Microsoft Teams has a default feature that allows a user to launch small applications as a tab in any team they are part of. If that user is part of an Office 365/Teams organization with a Business Basic license or above, they also have access to a set of Teams tabs which consist of Microsoft Power Apps applications.

A Teams tab with the Bulletins Power App

Power Apps are part of the wider Microsoft Power Platform, and when a user of a particular team launches their first Power App tab, it creates what Microsoft calls a “Dataverse for Teams Environment”, which according to Microsoft “is used to store, manage, and share team-specific data, apps, and flows”.

It should also be noted that, apart from the team-specific environments, there is a default environment for the organization as a whole. This is important because users can only create connectors and flows in either the default environment, or for teams which they own, and the attack we’re going to look at requires the ability to create Power Automate flows.

Power Automate is a service which lets users create automated workflows which can operate on their Office 365 organization’s data. For example, these flows can be used to do things like send emails on a particular schedule, or send Microsoft Teams messages any time a file on Sharepoint is updated.

Power Automate flow templates

The bug: trusting a bad domain

When a Power App tab is first created for a team, it runs through a deployment process that uses information gathered from the make.powerapps.com domain to install the application to the team dataverse/environment.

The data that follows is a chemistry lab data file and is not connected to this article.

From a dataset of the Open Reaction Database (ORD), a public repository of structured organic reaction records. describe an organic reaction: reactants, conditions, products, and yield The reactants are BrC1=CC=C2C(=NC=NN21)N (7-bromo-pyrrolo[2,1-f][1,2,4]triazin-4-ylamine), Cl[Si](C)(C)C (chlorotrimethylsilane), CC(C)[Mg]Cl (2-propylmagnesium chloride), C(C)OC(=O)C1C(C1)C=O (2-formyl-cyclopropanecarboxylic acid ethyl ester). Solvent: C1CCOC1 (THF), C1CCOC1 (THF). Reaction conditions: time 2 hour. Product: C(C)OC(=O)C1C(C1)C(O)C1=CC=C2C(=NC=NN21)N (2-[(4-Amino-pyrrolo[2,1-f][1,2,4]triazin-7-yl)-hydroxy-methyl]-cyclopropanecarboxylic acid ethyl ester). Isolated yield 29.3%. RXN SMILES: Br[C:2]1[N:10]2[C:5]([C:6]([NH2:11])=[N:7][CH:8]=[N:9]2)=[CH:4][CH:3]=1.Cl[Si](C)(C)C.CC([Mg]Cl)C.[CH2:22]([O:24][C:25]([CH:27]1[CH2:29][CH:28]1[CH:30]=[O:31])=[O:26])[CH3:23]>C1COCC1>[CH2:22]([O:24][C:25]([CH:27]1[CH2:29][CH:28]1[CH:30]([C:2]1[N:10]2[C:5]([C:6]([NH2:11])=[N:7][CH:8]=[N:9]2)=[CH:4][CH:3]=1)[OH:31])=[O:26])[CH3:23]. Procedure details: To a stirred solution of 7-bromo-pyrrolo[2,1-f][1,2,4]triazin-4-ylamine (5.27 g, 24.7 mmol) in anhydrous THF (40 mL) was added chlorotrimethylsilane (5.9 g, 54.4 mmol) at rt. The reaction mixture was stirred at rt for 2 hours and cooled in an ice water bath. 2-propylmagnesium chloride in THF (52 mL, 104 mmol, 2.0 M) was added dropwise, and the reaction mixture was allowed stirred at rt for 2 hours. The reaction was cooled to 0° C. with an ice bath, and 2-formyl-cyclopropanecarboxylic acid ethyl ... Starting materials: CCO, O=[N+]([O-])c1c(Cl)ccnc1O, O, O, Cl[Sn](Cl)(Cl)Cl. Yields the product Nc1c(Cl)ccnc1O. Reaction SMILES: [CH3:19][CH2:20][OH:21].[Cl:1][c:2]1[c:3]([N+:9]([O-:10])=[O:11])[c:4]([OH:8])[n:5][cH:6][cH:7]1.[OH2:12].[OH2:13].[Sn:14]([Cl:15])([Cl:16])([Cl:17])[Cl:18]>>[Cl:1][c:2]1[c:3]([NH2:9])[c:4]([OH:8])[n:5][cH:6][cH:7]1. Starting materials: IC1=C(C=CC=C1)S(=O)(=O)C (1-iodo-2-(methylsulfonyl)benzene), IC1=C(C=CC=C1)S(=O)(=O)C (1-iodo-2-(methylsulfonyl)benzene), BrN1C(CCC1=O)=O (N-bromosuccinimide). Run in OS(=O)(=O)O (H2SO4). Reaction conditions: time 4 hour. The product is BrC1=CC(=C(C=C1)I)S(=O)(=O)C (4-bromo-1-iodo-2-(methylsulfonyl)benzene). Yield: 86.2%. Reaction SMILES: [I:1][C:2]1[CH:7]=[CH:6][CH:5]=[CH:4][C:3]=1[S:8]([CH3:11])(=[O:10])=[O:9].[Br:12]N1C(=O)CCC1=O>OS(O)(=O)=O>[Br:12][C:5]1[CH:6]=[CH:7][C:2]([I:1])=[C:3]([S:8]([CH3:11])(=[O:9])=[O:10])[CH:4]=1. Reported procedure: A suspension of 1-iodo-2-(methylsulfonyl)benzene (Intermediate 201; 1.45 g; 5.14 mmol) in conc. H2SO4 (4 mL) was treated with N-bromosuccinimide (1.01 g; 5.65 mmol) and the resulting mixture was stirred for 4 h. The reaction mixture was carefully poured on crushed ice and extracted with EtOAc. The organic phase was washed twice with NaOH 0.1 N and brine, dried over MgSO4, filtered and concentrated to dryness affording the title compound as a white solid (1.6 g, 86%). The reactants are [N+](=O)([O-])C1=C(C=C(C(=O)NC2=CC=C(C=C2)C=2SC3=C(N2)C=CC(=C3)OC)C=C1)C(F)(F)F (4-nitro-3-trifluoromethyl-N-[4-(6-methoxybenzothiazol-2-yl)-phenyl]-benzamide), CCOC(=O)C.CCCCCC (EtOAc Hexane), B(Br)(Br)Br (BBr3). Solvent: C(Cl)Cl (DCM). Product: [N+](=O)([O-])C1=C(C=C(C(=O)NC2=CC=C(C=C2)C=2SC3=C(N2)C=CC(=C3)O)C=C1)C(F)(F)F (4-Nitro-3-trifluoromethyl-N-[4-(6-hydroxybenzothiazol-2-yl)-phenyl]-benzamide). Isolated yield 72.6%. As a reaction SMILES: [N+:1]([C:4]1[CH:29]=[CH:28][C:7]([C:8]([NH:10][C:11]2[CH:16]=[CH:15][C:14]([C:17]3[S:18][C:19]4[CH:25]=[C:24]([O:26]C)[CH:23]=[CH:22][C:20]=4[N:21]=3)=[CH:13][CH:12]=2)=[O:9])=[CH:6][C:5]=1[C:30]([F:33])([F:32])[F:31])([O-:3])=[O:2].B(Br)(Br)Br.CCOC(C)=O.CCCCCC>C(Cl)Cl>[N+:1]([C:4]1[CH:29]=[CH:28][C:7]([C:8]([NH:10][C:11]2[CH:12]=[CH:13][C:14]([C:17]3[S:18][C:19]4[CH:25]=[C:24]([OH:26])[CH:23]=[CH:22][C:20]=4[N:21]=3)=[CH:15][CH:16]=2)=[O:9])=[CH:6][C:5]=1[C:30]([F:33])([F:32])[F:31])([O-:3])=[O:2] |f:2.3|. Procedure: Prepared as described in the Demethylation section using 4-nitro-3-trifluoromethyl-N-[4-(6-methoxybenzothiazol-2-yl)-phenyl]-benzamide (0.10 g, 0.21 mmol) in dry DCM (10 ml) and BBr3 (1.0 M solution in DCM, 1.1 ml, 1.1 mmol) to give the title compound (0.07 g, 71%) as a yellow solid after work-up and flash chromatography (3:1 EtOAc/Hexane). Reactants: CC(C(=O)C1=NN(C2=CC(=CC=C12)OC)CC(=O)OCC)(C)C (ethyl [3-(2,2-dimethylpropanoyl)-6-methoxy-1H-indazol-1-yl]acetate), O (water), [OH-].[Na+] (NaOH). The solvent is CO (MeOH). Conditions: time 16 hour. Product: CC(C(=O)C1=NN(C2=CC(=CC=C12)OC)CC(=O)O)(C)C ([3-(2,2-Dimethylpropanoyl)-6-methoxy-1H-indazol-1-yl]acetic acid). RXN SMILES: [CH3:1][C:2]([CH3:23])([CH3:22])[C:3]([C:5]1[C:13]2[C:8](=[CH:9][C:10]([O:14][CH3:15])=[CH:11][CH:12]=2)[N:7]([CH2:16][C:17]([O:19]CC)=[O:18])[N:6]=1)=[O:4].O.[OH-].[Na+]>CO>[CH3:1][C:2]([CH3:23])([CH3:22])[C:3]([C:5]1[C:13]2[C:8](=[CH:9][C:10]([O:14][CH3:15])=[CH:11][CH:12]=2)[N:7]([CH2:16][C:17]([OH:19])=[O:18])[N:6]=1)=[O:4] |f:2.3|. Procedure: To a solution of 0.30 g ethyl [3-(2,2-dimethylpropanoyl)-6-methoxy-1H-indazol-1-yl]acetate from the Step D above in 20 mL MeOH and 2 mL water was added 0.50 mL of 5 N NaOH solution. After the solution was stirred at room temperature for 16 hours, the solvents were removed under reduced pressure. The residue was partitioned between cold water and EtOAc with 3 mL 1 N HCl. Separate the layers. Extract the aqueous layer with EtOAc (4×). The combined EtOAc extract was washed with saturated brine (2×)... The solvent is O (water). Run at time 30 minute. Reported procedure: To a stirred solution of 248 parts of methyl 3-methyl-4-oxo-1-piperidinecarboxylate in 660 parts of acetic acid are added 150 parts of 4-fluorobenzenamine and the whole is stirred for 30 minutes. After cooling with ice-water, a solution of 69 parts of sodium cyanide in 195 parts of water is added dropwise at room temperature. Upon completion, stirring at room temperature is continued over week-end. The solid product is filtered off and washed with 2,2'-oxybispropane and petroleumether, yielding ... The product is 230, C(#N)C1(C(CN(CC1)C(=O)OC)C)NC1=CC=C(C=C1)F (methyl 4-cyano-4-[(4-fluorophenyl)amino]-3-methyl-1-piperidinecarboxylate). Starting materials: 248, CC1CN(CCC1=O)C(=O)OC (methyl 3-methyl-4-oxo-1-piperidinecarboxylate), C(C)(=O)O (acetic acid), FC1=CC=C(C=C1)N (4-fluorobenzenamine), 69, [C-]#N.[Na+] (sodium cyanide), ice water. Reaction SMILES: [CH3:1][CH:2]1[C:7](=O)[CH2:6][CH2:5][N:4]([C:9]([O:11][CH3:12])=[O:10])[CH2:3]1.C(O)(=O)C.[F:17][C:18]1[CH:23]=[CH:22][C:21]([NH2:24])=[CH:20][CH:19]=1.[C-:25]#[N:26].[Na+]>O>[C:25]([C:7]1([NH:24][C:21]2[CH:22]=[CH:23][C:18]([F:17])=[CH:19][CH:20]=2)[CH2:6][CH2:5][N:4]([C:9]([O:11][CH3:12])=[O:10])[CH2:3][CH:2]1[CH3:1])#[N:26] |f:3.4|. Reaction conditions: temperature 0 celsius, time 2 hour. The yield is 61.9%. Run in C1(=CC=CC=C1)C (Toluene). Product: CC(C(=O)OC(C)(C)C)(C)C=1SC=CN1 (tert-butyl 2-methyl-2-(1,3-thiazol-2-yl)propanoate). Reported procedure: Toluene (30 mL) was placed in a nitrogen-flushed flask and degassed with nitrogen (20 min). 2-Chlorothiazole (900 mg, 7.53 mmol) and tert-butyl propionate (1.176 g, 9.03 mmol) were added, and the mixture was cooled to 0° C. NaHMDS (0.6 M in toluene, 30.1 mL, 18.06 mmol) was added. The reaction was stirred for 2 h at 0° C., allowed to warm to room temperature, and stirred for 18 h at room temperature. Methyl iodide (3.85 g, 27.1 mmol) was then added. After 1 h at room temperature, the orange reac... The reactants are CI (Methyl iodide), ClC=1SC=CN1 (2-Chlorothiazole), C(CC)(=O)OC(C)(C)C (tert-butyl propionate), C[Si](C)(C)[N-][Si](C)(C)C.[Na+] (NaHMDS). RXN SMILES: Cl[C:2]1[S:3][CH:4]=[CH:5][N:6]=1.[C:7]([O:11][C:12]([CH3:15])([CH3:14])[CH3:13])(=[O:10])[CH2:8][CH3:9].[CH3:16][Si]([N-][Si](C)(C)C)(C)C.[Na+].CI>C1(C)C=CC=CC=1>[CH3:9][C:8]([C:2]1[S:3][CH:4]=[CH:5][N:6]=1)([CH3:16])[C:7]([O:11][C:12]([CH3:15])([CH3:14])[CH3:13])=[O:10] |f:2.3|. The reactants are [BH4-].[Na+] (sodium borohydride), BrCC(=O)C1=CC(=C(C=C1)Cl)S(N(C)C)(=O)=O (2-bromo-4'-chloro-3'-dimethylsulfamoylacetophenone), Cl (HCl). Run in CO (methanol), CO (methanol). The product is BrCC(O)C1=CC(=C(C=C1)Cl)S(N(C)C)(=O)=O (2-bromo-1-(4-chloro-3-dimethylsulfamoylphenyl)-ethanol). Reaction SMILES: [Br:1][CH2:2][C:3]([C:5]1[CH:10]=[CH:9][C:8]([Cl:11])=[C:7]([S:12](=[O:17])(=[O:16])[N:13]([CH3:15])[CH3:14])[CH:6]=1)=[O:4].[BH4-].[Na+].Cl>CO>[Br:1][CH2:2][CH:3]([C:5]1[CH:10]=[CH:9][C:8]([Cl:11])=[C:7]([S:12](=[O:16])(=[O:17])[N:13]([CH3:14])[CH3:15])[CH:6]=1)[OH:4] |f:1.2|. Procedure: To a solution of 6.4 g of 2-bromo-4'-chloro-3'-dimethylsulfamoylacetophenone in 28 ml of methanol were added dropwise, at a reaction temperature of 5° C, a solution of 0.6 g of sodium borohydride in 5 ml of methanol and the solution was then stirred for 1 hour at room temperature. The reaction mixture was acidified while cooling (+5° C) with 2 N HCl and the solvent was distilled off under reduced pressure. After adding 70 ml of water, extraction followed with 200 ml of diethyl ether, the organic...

Installing the app

Teams tabs generally operate by opening an iframe to a page on a domain which is specified as trusted in that application’s manifest. What we see in the above image is a tab that contains an iframe to the page apps.powerapps.com/teams/makerportal?makerPortalUrl=https://make.powerapps.com/somePageHere, which itself is opening an iframe to the make.powerapps.com page passed in makerPortalUrl.

Immediately upon seeing this I was curious if I could make the apps.powerapps.com page load our own content. I noticed a couple of things:

  1. The apps.powerapps.com page will only load the iframe to makerPortalUrl if it is in a Microsoft Teams tab (it uses the Microsoft Teams javascript client sdk).
  2. The child iframe would only load if the makerPortalUrl begins with https://make.powerapps.com

We can see this happen if we view the page’s source, testing out different parameters. Trying to load any url which doesn’t begin with https://make.powerapps.com results in the makerPortalUrl being set to an empty string. However, the validation stops at checking whether the domain begins with make.powerapps.com, and does not check whether it is the full domain.

So, if we set makerPortalUrl equal to something like https://make.powerapps.com.fakecorp.ca/ we will be able to load our own content in the iframe!

Cool, we can load an iframe with our own content two iframes deep in a Teams tab, but what does that get us? Microsoft Teams already has a website tab type which lets you load an iframe with a URL of your choosing, and with those you can’t do much. Fortunately for us, some tabs have more capabilities than others.

Stealing auth tokens with postMessage

We can load our own content in an iframe, which itself is sitting in an iframe on apps.powerapps.com. The reason this is more interesting than something like the Website tab type on Teams is that for Power App extension tab types, the app.powerapps.com page communicates both with Teams, by way of the Teams JS SDK, as well as its child iframe using javascript postMessage.

We can communicate with the parent window via postMessage

Using a Chrome extension, we can watch the postMessages passed between windows as an application is installed and launched. At first glance, the most interesting message is a postMessage from make.powerapps.com in the innermost window (the window which we are replacing when specifying our own makerPortalUrl) to the apps.powerapps.com window, with GET_ACCESS_TOKEN in the data.